When most Americans think of revolution in Cuba, their minds immediately go to the revolution of 1959, which ended with the establishment of the first socialist government in the Americas. The 1959 revolution, however, was hardly the first revolutionary moment to sweep the largest island in the Caribbean. For three decades from the 1860s to 1898, the island was consumed by uprisings against the ruling Spanish government. Although these revolutions were eventually truncated by the arrival of a new imperial power—the United States—they serve as excellent examples of a truly antiracist, anticolonial struggle. These revolutions also serve to broaden our conception of the 1959 revolution by placing its nationalist elements and historical grievances in the proper context of a protracted Cuban struggle for independence.
When the Oxford-AstraZeneca vaccine released its initial clinical results, it was hailed as a necessary and game-changing candidate. Compared to the vaccine race’s other “winners”, Pfizer and Moderna, AstraZeneca was widely viewed as an accessible, affordable alternative that required less stringent storage conditions.  Like other leading vaccines, the AstraZeneca shot can drastically reduce severe or fatal cases of Covid-19. 
Today, the global vaccine rollout is well underway. It is also wildly unequal. While the United States and 42 other mostly high-income countries are on track to vaccinate their entire populations within the year, 67 low-income countries have not vaccinated anyone at all. 
Since the start of the Covid-19 pandemic, the United States has stood out for its failure to contain the virus’ spread. Meanwhile, governments in places such as Vietnam and China (after its initial attempts to conceal the existence of the virus) have been noted for the ways in which they have stopped the spread of Covid-19 within their borders. Given that Vietnam and China are both authoritarian countries, and the United States, a democracy, the popular idea has arisen that authoritarian governments are better at adequately preventing the spread of the virus. However, this is false. It is the quality of the institutions that matter, not the type of government.
On November 8th, 2020, Luis Arce was sworn in as the third president of the Plurinational State of Bolivia.  Before serving as the presidential candidate for the Movimiento al Socialismo party, Arce served as Economic Minister under its previous leader, Evo Morales. During his tenure, he implemented policies that delivered economic growth rates far exceeding other Latin American countries. The Center for Economic Policy Research (CEPR) noted that during his tenure, Bolivian GDP per capita rose more than 50%- one of the highest in the world.  This radical transformation was in part owed to nationalizations he oversaw: from 2006 to 2019, industries such as telecommunications and mining were nationalized to finance anti-poverty campaigns. These programs also paid astounding dividends, with poverty rates slashed in half from over 60% in 2006 to 35% in 2019.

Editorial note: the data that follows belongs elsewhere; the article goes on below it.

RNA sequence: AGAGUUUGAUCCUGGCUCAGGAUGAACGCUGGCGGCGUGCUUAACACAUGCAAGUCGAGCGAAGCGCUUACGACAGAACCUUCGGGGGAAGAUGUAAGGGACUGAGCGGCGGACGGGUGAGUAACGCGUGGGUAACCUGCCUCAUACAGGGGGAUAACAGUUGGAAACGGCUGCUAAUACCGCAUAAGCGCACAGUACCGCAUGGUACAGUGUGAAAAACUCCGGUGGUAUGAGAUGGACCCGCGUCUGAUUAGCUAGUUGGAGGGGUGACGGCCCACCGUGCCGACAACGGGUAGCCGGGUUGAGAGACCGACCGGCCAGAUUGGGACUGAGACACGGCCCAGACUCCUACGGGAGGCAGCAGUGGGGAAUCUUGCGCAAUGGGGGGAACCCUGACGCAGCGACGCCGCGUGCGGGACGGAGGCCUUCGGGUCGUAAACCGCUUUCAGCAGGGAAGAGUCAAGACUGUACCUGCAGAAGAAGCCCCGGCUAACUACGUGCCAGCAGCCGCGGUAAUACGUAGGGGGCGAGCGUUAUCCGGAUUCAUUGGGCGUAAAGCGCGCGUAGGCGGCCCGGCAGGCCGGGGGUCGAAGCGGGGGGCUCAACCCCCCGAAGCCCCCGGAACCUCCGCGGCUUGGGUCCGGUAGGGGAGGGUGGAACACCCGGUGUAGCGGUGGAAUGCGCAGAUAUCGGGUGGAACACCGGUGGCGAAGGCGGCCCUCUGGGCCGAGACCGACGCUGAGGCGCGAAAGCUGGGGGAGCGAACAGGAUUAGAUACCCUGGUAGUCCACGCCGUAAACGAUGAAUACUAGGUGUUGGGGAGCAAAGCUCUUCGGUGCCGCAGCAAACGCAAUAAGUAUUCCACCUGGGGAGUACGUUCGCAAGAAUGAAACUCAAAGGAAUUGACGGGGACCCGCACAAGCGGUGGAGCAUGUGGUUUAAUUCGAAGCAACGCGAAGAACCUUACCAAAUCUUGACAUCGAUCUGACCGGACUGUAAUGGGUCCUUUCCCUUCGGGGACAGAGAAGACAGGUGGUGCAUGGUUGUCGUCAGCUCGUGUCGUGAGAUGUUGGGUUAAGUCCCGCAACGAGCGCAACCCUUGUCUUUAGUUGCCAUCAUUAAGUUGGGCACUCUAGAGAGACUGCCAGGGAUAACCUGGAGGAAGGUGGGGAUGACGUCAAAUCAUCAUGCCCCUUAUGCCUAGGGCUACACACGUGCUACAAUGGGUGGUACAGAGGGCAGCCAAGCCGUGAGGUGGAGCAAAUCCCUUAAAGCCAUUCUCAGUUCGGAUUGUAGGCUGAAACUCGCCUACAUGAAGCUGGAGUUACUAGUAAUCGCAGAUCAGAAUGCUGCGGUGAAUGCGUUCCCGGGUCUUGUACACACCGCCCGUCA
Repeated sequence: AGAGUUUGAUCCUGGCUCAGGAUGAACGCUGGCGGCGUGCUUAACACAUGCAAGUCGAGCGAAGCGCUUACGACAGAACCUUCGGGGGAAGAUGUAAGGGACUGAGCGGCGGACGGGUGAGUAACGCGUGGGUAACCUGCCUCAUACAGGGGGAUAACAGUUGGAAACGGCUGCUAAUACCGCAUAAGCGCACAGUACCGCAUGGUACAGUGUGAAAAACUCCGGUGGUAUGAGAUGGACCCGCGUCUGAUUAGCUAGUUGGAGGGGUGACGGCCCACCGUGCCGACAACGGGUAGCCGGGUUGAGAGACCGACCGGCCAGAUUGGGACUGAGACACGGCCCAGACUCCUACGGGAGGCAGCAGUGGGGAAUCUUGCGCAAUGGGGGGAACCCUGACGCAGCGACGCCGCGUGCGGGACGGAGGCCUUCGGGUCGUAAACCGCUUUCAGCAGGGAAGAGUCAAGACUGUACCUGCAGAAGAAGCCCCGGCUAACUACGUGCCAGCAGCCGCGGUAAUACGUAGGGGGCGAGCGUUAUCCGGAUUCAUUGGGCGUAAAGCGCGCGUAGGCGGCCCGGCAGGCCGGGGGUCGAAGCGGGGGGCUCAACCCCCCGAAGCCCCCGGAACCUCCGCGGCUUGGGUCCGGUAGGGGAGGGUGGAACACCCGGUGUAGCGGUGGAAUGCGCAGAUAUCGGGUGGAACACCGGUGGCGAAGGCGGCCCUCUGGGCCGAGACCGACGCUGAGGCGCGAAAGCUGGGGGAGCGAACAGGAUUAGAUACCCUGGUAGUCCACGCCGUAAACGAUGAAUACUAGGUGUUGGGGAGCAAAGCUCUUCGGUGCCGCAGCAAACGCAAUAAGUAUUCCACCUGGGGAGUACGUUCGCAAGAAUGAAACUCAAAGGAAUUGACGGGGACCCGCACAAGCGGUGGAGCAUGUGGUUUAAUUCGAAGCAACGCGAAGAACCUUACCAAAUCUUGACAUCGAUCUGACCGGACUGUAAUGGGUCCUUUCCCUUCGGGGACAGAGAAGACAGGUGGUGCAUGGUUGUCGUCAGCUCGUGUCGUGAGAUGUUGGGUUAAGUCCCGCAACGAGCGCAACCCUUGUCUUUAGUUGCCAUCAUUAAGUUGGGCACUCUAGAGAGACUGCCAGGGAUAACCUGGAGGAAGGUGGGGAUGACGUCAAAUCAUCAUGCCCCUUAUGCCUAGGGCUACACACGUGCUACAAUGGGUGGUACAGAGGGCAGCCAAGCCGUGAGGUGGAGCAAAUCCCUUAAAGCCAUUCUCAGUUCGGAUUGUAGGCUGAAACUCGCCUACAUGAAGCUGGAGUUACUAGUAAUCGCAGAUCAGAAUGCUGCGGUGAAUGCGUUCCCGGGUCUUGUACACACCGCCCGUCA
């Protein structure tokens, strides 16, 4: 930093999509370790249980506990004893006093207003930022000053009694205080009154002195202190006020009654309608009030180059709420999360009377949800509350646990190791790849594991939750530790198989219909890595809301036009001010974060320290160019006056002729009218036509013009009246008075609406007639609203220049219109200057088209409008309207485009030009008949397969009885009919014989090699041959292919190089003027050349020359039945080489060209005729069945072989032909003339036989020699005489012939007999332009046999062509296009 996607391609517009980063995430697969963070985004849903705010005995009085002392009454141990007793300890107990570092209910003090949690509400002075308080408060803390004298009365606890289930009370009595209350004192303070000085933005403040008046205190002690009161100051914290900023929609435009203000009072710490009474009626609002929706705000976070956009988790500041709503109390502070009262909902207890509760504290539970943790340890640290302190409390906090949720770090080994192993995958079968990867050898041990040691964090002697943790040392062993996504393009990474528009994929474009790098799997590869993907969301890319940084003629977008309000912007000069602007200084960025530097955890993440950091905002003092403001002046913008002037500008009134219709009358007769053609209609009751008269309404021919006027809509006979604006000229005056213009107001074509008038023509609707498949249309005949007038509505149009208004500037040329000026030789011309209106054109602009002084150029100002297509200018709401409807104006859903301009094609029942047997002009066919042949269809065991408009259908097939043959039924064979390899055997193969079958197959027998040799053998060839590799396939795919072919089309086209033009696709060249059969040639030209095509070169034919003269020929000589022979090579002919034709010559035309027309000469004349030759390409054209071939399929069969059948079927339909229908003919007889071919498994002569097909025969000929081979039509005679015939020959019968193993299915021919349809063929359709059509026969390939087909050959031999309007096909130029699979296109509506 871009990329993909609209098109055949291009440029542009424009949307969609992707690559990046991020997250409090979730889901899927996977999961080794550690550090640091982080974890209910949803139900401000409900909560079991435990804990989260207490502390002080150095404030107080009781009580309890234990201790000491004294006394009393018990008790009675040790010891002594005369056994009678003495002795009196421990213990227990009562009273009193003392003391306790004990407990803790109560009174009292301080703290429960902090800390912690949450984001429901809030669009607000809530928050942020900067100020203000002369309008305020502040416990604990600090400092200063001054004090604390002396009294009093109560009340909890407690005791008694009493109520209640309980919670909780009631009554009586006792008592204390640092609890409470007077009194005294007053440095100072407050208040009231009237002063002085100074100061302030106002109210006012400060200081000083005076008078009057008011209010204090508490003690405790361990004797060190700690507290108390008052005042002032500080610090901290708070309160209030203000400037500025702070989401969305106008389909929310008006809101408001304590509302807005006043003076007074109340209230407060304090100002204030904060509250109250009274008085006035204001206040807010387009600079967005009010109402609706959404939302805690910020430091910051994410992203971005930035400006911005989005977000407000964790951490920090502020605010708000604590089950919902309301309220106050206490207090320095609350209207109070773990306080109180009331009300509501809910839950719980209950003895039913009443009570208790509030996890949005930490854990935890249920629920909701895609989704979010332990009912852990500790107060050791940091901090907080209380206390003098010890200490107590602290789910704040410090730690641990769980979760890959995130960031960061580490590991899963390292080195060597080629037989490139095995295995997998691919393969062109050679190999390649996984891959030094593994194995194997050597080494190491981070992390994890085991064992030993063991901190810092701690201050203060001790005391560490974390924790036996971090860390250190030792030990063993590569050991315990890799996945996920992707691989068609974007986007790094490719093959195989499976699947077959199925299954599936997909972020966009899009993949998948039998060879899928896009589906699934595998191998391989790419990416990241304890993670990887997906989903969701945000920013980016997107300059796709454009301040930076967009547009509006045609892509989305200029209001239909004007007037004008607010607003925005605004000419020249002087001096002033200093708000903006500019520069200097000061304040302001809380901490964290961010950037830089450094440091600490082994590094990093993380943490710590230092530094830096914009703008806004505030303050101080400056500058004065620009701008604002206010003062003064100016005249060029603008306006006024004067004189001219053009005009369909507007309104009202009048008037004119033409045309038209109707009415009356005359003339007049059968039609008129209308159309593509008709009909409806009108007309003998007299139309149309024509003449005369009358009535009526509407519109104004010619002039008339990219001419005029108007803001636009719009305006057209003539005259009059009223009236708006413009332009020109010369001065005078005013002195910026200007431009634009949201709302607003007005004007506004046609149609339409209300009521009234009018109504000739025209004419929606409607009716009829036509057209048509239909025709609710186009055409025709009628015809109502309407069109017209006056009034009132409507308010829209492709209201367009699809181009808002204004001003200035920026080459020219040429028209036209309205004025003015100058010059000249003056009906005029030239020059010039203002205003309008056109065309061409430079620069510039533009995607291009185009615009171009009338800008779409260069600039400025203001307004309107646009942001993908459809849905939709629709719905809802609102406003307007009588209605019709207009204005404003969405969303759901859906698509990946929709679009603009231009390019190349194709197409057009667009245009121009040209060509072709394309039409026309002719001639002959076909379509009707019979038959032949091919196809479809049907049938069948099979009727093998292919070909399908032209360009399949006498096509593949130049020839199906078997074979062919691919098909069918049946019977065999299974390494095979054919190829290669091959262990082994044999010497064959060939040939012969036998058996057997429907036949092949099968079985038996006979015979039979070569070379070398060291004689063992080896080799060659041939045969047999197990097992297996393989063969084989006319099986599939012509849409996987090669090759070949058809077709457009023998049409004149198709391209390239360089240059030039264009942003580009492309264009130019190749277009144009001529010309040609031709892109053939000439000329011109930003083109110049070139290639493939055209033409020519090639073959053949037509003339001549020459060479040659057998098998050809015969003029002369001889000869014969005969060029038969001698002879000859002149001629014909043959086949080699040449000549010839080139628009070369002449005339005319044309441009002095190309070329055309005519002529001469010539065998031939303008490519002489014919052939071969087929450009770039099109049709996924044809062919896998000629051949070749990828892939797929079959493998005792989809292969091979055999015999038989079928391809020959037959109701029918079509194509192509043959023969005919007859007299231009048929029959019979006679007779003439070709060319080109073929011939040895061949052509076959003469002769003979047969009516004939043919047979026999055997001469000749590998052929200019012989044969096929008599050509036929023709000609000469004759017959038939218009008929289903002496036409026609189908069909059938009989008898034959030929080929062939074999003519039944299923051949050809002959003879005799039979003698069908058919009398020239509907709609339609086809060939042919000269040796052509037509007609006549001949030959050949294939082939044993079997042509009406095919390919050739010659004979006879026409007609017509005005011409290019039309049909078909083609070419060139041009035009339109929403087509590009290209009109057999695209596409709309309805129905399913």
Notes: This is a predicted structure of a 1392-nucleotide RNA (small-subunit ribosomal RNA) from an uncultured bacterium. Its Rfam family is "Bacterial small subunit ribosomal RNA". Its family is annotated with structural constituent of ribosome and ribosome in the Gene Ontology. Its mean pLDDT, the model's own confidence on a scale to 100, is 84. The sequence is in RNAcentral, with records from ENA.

There are many factors that contribute to the connection amongst Latin American countries: a similar culture, a strong passion for celebration, a love for soccer, essentially equal religious beliefs and a shared painful history of subjugation. However, in the past year, another aspect of these nations has become even more characteristic: massive movements that embody an enormous feeling of dissatisfaction, fear and anger resulting from inefficient governments and unfair policies.
Just as Mitch McConnell said, Jim Mattis’s departure from the Department of Defense more than a year ago was distressing. He was confirmed by a 98-1 vote after gaining a waiver from the National Security Act of 1947 that required a seven year waiting period between a retired military personnel could seek the Secretary of Defense spot. Kirsten Gillibrand was the sole no vote, not on the basis of Mattis’s nomination but on her objection to the waiver–a rare bipartisan support in the contentious confirmation process. The only nominee to get less opposition was former VA Secretary David Shulkin, an Obama-era VA Under Secretary.
“The time of the nation has come.”  These are the words of Marine Le Pen, former French presidential candidate, president of the National Rally party in France, and alleged “populist.” Populism is the international phenomenon that has been sweeping European countries for last decade, prompting a flood of analyses from leading political thinkers. As political scholarship grapples to reach a consensus on populism, populist leaders continue to fight for dominance in European governments. The recent surge of populist movements across Europe has not only transformed mainstream politics but has also posed a challenge to liberal democratic norms, mainly through fostering antipluralism and a rejection of important aspects of democracy.
In his 1980 State of the Union address, President Jimmy Carter announced a new doctrine for American foreign policy, saying, “…let our position be absolutely clear: An attempt by any outside force to gain control of the Persian Gulf region will be regarded as an assault on the vital interests of the United States of America, and such an assault will be repelled by any means necessary, including military force.”
The movement to defend the rights of immigrants, particularly those of Latinx undocumented immigrants, was spearheaded by youth in the 1980s and 1990s.
The intersection between migration and development is a complicated nexus of factors, including the impacts of migration patterns on development. One interesting migration phenomenon that greatly impacts development is known as brain drain.